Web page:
Writer: Sharman Macdonald
Director: Eleanor Rhode
Reviewer: James Higgins
This is the first appearance ofWhen We Were Womensince its premiere in 1988. Writer Sharman Macdonald’s follow up to her award-winning debut playWhen I Was a Girl, I Used to Scream and Shoutdoesn’t quite reach the same dizzy heights but allows us an intimateportrait of a bygone agewracked with religious guilt and self-loathing.
Designer James Turner helps transport usstraight into the heart of conservative working class Glasgow circa 1943 with a simple set consisting of a plain kitchen table and chairs set upon a stark andforeboding dark granite floor. The cracks that appear seem a telling metaphor for what is to come and thedivisions that can spring within atight knit religious family. Mike Robertson (Lighting Designer) deserves real plaudits for his excellent lighting that really brings thecharactersto life as they appear from all sides of the round. Shafts of light illuminate the set from underneath, shining eerily from the crackedkitchen floor, sometimes making the audience question whether they are in WWII Glasgow or are in fact staring purgatory in the face.
There are decent performancesall round. A credible character portrait from Steve Nicolson as alcoholic father Alec comes full of guilt and angst as his world begins to fall apart, his daughter growing up too fast.
There is a remarkable stage debut for Abigail Lawrie (Isla) fresh from hercriticallyacclaimedperformance in the BBC’s recent TV dramatisation of JK RowlingsThe Casual Vacancy. Daughter Isla drives the play displaying both a tough and tender side to young girl taken in by the charms of a sailor (Mark Edel-Hunt) with a murky past. Edel-Hunt convinces as the sailor torn between two worlds.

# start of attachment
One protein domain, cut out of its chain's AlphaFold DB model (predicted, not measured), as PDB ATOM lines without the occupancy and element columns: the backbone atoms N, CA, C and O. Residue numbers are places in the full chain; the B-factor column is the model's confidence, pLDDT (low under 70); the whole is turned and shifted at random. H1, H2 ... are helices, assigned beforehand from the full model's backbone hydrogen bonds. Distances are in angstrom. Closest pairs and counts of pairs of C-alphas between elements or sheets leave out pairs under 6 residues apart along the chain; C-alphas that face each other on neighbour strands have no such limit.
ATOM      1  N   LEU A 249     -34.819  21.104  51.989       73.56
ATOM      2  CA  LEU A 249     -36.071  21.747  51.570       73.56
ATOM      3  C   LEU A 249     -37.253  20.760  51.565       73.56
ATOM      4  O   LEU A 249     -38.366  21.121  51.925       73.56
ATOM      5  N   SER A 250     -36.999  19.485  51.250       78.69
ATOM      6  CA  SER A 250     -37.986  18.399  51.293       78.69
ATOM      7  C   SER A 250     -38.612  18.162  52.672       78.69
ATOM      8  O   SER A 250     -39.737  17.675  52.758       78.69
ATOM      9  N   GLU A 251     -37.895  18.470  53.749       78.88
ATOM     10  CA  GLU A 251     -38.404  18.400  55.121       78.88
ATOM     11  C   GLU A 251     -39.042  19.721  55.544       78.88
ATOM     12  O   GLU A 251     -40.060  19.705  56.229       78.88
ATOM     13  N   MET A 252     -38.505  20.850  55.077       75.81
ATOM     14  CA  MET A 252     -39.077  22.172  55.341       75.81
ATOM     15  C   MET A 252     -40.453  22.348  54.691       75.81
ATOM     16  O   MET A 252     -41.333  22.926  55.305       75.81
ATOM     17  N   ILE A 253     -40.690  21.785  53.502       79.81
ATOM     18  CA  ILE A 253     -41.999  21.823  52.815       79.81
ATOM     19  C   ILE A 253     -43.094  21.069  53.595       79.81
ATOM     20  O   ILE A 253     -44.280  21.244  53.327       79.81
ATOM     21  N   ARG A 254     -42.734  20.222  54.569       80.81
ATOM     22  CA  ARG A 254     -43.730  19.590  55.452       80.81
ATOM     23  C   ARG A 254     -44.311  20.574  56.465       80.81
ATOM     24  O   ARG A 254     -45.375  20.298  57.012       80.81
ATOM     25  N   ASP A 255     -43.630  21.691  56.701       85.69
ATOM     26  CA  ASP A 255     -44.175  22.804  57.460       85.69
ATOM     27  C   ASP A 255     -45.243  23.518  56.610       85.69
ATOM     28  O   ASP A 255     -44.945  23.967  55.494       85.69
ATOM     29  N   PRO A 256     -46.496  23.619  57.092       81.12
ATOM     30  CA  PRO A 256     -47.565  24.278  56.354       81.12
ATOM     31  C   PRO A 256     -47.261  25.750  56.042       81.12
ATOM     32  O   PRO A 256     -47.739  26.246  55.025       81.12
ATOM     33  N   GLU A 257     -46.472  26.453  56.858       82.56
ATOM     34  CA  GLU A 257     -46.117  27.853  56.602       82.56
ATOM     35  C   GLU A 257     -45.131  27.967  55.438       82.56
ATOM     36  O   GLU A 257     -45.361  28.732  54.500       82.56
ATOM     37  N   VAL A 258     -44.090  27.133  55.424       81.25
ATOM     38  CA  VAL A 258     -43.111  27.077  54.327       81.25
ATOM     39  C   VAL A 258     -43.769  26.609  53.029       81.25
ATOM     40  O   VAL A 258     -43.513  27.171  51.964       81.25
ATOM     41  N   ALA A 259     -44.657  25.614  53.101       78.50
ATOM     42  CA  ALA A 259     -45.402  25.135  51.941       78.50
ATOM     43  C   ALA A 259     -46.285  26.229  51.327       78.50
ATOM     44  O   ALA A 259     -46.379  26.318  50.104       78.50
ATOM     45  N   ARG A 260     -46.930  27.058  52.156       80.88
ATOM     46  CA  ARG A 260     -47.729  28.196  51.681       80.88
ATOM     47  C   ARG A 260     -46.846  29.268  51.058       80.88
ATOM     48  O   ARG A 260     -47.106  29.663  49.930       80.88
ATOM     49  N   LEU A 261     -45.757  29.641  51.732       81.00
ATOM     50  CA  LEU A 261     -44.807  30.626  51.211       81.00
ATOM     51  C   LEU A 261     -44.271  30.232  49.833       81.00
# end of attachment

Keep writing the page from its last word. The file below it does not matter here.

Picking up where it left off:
There isgreat chemistry between the two strong female characters and mother Maggie (Lorraine Pilkington) mirrorsdaughter Isla in that she is both strong butvulnerable. Sarah-Jayne Butler (Cath) appears to dramatic and beautifully-lit effect from the shadows as the play’s twist slowly unfolds.
The intimacy of the Orange Tree allowsthe audience to take on the mantle of the neighboursthat Alec cannotstand,peeking from behind their curtains in judgemental silence. The reworking of the non-linear time line from the original is not for everyone as the past runs parallelthroughout, but (Director) Eleanor Rhode seems to have used the ghostly sombre mood, small cast and simple set to good and atmospheric effect.
Runs untilOctober 3rd | Photo Ben Broomfield